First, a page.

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I have a SQLite/Python code that runs the query command as follows.

def queryDB(self, command_):_
    self.cursor.execute(command_)
    self.connector.commit() # <---- ???
    ...

it works pretty well, but I have some questions.

  • Why connector.commit() is needed? What does it do?
  • What does cursor.execute() do?
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These are SQL questions. Not Python or SQLite connections. Read this: en.wikipedia.org/wiki/Commit_(data_management) –  S.Lott Sep 11 '10 at 0:31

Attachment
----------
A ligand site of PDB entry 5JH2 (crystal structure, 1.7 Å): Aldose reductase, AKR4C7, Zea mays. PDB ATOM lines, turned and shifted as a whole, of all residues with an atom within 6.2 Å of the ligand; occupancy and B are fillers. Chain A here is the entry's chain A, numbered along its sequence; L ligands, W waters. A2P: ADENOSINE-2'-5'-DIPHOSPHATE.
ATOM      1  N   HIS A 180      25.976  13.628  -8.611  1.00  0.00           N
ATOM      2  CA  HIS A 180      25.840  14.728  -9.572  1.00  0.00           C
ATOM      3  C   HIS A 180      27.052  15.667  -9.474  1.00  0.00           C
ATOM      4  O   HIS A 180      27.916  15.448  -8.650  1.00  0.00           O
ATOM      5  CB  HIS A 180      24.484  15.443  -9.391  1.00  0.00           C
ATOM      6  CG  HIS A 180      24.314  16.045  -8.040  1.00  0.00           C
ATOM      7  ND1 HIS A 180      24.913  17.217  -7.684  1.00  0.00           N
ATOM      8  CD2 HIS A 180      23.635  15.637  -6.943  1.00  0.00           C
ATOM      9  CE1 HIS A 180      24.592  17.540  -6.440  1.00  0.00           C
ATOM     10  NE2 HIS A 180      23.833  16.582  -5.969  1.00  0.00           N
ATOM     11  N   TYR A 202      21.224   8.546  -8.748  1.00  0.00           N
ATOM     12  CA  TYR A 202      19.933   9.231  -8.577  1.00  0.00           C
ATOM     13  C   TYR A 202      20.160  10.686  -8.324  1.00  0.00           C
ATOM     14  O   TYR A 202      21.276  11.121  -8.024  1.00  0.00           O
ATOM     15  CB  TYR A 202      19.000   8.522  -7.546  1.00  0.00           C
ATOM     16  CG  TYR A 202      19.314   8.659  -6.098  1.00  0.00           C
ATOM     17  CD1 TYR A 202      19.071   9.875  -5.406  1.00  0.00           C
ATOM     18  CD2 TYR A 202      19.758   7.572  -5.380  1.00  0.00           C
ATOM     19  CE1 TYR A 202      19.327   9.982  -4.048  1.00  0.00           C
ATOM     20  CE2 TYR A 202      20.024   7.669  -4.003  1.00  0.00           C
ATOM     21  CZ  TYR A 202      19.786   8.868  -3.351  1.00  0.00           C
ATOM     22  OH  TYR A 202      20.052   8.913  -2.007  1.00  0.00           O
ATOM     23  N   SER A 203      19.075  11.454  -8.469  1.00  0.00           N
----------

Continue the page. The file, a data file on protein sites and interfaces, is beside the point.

docs.python.org/library/sqlite3.html –  user97370 Sep 11 '10 at 7:28
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1 Answer

up vote 2 down vote accepted

Per this website: http://www.amk.ca/python/writing/DB-API.html

"For databases that support transactions, the Python interface silently starts a transaction when the cursor is created. The commit() method commits the updates made using that cursor, and the rollback() method discards them. Each method then starts a new transaction. Some databases don't have transactions, but simply apply all changes as they're executed. On these databases, commit() does nothing, but you should still call it in order to be compatible with those databases that do support transactions."

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